As a smaller dog breed, a Chihuahua will need less living space and lower amounts of exercise than the other breeds we’ve looked at. So, this could suit a family living in a city or an apartment.
Take a closer look at the Chihuahua breed in our full guide.
Chesapeake Bay Retriever
This brown dog breed is another one that comes from America. The Chesapeake Bay Retriever is tireless, attentive, and great at scent-work.
But, they can also be stubborn and protective. So, training and socialization are vital from a young age.
This breed has a wavy coat that often comes in a beautiful chocolate brown. There are plenty of other shades to choose from too.
The Chessie will need a lot of active time each day. So, they aren’t suitable for families who will be spending most of their time indoors, or who have very small living spaces.
We have a full guide to the Chesapeake Bay Retriever for people considering this breed.
The Saint Bernard is one of the biggest brown dogs on this list. This huge dog can weigh between 120 and 180 pounds fully grown.
Training is a must with a breed this big. So, this dog needs a dedicated owner.
This breed will come in white and brown, but shades of the color can vary.
It can come in a short or long coat variety, but both shed and need grooming.
The Saint Bernard is eager to please, patient, and kind, so it will take well to training. However, this breed isn’t suited to apartment living.
You can read more about this huge dog here.
The Belgian Malinois looks a lot like the popular German Shepherd! Its coat ranges from fawn to mahogany.
This breed is athletic, loyal and protective. So, it makes a great working dog or guard dog. But, will need plenty of training and socialization as a young puppy.
This breed needs a lot of exercise. Plus, it can get bored really easily, like a lot of the breeds we’ve looked at today.
So, make sure you can commit to keeping this dog busy and entertained before you commit to bringing one home.
Read our full guide to the Belgian Malinois here.
This brown dog breed comes from Italy! The Lagotto Romagnolo is most often used for sniffing out truffles.
It isn’t well known in America, but is a beautiful dog. This breed grows up to 19 inches tall, weighing between 24 and 35 pounds.
It has a double coat with a wooly texture. It can come in solid brown, or brown and white, as well as other colors.
This breed is intelligent, active, and affectionate. But they will need training and socializing from a young age to control their protective traits.
Take a closer look at this unique breed in our complete guide.
The Mountain Cur breed weighs 30 to 60 pounds as an adult, but will have a slim, athletic appearance.
Among other colors, this dog can be brown, or brindle, all over!
Without lots of exercise, interaction, and mental stimulation, this dog will become depressed and bored.
They often don’t get along well with other pets either.
With proper socialization and training, the Mountain Cur can be curious, eager, and loyal.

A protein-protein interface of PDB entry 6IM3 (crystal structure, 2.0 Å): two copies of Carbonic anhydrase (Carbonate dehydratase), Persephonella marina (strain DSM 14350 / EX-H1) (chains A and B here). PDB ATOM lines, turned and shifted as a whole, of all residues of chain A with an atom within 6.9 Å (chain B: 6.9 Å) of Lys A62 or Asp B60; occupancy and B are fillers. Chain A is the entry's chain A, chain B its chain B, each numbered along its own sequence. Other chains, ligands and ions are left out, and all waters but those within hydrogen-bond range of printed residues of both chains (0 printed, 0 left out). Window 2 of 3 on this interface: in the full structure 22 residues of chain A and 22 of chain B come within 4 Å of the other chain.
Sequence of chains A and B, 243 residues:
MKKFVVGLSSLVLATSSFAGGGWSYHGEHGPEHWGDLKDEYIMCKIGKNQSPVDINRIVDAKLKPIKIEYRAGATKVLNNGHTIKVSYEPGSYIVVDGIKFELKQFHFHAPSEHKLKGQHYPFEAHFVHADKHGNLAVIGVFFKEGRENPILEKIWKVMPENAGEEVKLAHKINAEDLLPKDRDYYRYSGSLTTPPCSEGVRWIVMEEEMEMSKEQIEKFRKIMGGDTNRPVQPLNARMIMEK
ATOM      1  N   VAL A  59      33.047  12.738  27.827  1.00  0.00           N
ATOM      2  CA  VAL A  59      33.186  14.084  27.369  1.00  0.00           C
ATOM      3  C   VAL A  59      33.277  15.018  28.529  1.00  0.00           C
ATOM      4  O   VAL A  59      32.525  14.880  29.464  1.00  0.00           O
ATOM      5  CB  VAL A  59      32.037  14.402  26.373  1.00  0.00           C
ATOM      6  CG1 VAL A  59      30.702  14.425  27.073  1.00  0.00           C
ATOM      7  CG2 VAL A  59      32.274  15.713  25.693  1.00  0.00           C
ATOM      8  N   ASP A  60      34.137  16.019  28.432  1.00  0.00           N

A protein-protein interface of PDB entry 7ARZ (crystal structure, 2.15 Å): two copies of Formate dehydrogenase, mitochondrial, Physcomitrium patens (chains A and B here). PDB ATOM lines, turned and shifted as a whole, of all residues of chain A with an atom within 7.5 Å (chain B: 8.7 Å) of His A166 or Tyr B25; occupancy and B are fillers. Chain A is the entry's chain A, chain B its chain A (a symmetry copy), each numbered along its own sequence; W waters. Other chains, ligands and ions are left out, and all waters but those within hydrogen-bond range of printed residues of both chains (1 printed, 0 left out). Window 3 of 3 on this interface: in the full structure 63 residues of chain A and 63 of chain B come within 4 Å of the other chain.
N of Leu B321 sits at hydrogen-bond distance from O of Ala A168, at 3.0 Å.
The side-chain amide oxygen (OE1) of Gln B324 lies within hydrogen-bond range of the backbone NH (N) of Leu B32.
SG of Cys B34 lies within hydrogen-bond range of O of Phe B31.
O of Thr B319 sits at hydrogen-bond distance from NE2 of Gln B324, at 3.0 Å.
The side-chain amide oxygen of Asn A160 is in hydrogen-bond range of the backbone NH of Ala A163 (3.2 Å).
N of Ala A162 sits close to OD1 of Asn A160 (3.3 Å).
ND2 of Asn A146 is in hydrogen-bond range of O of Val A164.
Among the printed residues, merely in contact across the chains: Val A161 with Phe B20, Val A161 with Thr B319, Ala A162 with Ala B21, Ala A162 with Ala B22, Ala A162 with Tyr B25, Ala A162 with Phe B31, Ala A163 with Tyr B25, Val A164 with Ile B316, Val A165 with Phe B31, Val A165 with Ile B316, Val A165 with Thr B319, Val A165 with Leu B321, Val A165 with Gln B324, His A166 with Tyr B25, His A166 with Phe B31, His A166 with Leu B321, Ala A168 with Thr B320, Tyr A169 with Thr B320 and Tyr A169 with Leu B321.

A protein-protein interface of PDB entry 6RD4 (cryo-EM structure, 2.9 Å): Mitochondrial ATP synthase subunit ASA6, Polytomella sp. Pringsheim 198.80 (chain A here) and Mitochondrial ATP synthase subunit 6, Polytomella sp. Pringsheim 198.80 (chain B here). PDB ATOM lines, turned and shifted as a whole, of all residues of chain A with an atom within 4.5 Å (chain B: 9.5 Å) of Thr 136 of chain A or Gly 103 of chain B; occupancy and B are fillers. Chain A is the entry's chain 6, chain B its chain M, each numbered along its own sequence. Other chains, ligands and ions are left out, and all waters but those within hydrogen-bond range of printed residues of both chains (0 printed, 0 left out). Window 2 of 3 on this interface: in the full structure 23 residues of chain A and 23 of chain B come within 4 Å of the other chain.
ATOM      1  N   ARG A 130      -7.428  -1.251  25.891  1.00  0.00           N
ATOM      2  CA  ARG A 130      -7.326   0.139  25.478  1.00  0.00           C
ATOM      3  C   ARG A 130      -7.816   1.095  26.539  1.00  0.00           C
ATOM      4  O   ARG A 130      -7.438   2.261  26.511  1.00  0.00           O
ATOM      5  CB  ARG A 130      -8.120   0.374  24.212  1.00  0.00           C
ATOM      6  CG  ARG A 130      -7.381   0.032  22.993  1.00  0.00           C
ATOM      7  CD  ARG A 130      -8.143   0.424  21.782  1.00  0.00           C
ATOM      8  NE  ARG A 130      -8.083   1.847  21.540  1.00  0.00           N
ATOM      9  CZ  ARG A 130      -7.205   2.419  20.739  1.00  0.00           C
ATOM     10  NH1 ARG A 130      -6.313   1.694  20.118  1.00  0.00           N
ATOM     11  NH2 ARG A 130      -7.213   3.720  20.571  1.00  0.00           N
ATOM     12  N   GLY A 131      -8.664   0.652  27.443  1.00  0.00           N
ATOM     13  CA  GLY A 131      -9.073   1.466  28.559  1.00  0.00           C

To find out more about this brown dog, take a look at our full guide.
The Great Dane is another one of the biggest brown dog breeds on our list. This dog can weigh up to 175 pounds, growing up to 34 inches tall!
So, training and socialization is vital, as this dog could easily out-muscle its owners.
The Great Dane short coat comes in a huge variety of colors, including beautiful brown!
This dog is often calm, patient, and quiet.
They are great with kids, but can accidentally knock them down due to their huge size!
Find out more about the impressive Great Dane here.
This is another extremely popular brown dog breed. The Husky comes in a huge range of colors, including brown.
This medium sized breed is often social, vocal, and loyal. However, they can have strong natural instincts.
So, you will need to train and socialize a Husky puppy from a young age. Huskies love to be in the company of other dogs, too.
If you are considering this breed, you will need to provide it with plenty of exercise and mental stimulation.
Take a closer look at the Siberian Husky in our full guide.
Another small brown dog that deserves a place on this list is the Havanese.
This tiny pup will grow up to 11.5 inches tall, weighing between 7 and 13 pounds as an adult.
The Havanese has a beautiful flowing coat that can be either straight or wavy. This feature often earns them the title: teddy bear dog!
Their temperament is great for families.
They are loving, happy, and intelligent, getting on with just about everyone! Still, training and socialization will encourage this.
As a smaller breed, they won’t need as much space or exercise as a much bigger dog. So, this is a great choice if you live in the city.
Find out more about the Havanese puppy here.
The Pomeranian is a small dog breed with an enormously fluffy coat! They have a pointed nose and little triangular ears, giving them a fox-like appearance.
Although they can differ in shades, this dog can come in a beautiful brown color.
Pomeranians are usually bold, loyal, and loving, but they can be stubborn! So be consistent with training.
They will need regular exercise and interaction, as well as daily grooming. But, they can still suit city-dwellers.
Check out our complete guide to this tiny dog here.
English Cocker Spaniel
The Cocker Spaniel is an English dog breed that can come in a gorgeous brown shade.
This breed is the smallest of the gundogs, growing only up to 16 inches tall.
Cockers are loyal, loving, and affectionate dogs that love to be around their families.
But, they will need plenty of exercise. They may also be prone to barking and chasing smaller animals. So work hard on consistent training and socialization from a young age.
And be prepared to groom this dog every week!
There can be quite a distinction between Cocker Spaniels bred for work and those bred for show. But you can find out more about that divide here.
The Boxer is the last brown dog breed on our list. It can come in a brown coat with white and black markings. It has a short, smooth coat that won’t need much grooming.
Boxers are devoted, enthusiastic, and energetic. But, make sure to socialize and train them from a young age to minimize any aggressive tendencies.
Because these dogs are so intelligent, they can get bored very easily. So make sure to keep them occupied with exercise and games!
Boxers have shortened skulls. But this trait contributes to some serious health issues. So make sure you read up on these before bringing this dog home.
Take a look at all you need to know here.
Brown Dogs Summary
So, there are our top 20 brown dog breeds! Which ones are your favorites?
Of course, there are plenty of other brown dogs in the world. So make sure you tell us which ones you love in the comments.
Have you ever owned any of the ones on our list before?
References and Resources
- Fratkin, J. & Baker, S. ‘The Role of Coat Color and Ear Shape on the Perception of Personality in Dogs’, Anthrozoos (2015)
- Sponenberg, D. & Rothschild, M. ‘Genetics of Coat Color and Hair Texture’, The Genetics of the Dog (2001)
- Buzhardt, L. ‘Genetics Basics – Coat Color Genetics in Dogs’, VCA Hospitals (2016)